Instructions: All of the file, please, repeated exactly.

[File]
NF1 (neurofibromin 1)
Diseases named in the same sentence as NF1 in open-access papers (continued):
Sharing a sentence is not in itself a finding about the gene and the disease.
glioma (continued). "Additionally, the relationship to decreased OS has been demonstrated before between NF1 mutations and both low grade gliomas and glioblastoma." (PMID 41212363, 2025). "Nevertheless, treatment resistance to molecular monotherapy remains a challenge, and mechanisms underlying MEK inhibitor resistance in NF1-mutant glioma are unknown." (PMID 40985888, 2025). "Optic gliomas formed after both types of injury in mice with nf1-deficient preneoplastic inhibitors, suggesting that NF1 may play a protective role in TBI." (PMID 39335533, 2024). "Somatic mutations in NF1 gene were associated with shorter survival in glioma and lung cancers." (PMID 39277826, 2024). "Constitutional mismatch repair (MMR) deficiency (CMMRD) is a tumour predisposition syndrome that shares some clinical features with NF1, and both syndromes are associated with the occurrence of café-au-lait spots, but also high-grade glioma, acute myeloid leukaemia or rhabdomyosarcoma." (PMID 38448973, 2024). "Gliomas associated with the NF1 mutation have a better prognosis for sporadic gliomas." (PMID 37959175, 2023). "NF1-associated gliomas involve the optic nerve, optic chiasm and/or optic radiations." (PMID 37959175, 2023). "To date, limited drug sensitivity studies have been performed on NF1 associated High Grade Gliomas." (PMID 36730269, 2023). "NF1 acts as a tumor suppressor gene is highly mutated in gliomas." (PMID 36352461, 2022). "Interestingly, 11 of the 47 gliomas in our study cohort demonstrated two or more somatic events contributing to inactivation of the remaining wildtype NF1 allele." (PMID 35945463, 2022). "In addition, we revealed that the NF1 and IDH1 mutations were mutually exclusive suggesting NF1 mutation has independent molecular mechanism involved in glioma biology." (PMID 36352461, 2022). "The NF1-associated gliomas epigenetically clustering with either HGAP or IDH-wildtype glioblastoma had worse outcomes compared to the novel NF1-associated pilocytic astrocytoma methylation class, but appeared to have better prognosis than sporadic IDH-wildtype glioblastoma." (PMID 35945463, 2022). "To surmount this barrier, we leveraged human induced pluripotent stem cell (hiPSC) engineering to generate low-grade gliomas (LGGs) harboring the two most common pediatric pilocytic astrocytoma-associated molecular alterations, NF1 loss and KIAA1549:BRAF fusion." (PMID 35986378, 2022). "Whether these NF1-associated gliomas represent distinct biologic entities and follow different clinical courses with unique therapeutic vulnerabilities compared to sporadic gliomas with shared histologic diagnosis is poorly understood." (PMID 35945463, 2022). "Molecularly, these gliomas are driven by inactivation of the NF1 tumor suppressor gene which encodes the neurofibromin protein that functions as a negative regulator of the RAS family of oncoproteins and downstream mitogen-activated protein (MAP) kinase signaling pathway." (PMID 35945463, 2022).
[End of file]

NF1 (neurofibromin 1)
Diseases named in the same sentence as NF1 in open-access papers (continued):
Sharing a sentence is not in itself a finding about the gene and the disease.
glioma (continued). "Additionally, the relationship to decreased OS has been demonstrated before between NF1 mutations and both low grade gliomas and glioblastoma." (PMID 41212363, 2025). "Nevertheless, treatment resistance to molecular monotherapy remains a challenge, and mechanisms underlying MEK inhibitor resistance in NF1-mutant glioma are unknown." (PMID 40985888, 2025). "Optic gliomas formed after both types of injury in mice with nf1-deficient preneoplastic inhibitors, suggesting that NF1 may play a protective role in TBI." (PMID 39335533, 2024). "Somatic mutations in NF1 gene were associated with shorter survival in glioma and lung cancers." (PMID 39277826, 2024). "Constitutional mismatch repair (MMR) deficiency (CMMRD) is a tumour predisposition syndrome that shares some clinical features with NF1, and both syndromes are associated with the occurrence of café-au-lait spots, but also high-grade glioma, acute myeloid leukaemia or rhabdomyosarcoma." (PMID 38448973, 2024). "Gliomas associated with the NF1 mutation have a better prognosis for sporadic gliomas." (PMID 37959175, 2023). "NF1-associated gliomas involve the optic nerve, optic chiasm and/or optic radiations." (PMID 37959175, 2023). "To date, limited drug sensitivity studies have been performed on NF1 associated High Grade Gliomas." (PMID 36730269, 2023). "NF1 acts as a tumor suppressor gene is highly mutated in gliomas." (PMID 36352461, 2022). "Interestingly, 11 of the 47 gliomas in our study cohort demonstrated two or more somatic events contributing to inactivation of the remaining wildtype NF1 allele." (PMID 35945463, 2022). "In addition, we revealed that the NF1 and IDH1 mutations were mutually exclusive suggesting NF1 mutation has independent molecular mechanism involved in glioma biology." (PMID 36352461, 2022). "The NF1-associated gliomas epigenetically clustering with either HGAP or IDH-wildtype glioblastoma had worse outcomes compared to the novel NF1-associated pilocytic astrocytoma methylation class, but appeared to have better prognosis than sporadic IDH-wildtype glioblastoma." (PMID 35945463, 2022). "To surmount this barrier, we leveraged human induced pluripotent stem cell (hiPSC) engineering to generate low-grade gliomas (LGGs) harboring the two most common pediatric pilocytic astrocytoma-associated molecular alterations, NF1 loss and KIAA1549:BRAF fusion." (PMID 35986378, 2022). "Whether these NF1-associated gliomas represent distinct biologic entities and follow different clinical courses with unique therapeutic vulnerabilities compared to sporadic gliomas with shared histologic diagnosis is poorly understood." (PMID 35945463, 2022). "Molecularly, these gliomas are driven by inactivation of the NF1 tumor suppressor gene which encodes the neurofibromin protein that functions as a negative regulator of the RAS family of oncoproteins and downstream mitogen-activated protein (MAP) kinase signaling pathway." (PMID 35945463, 2022).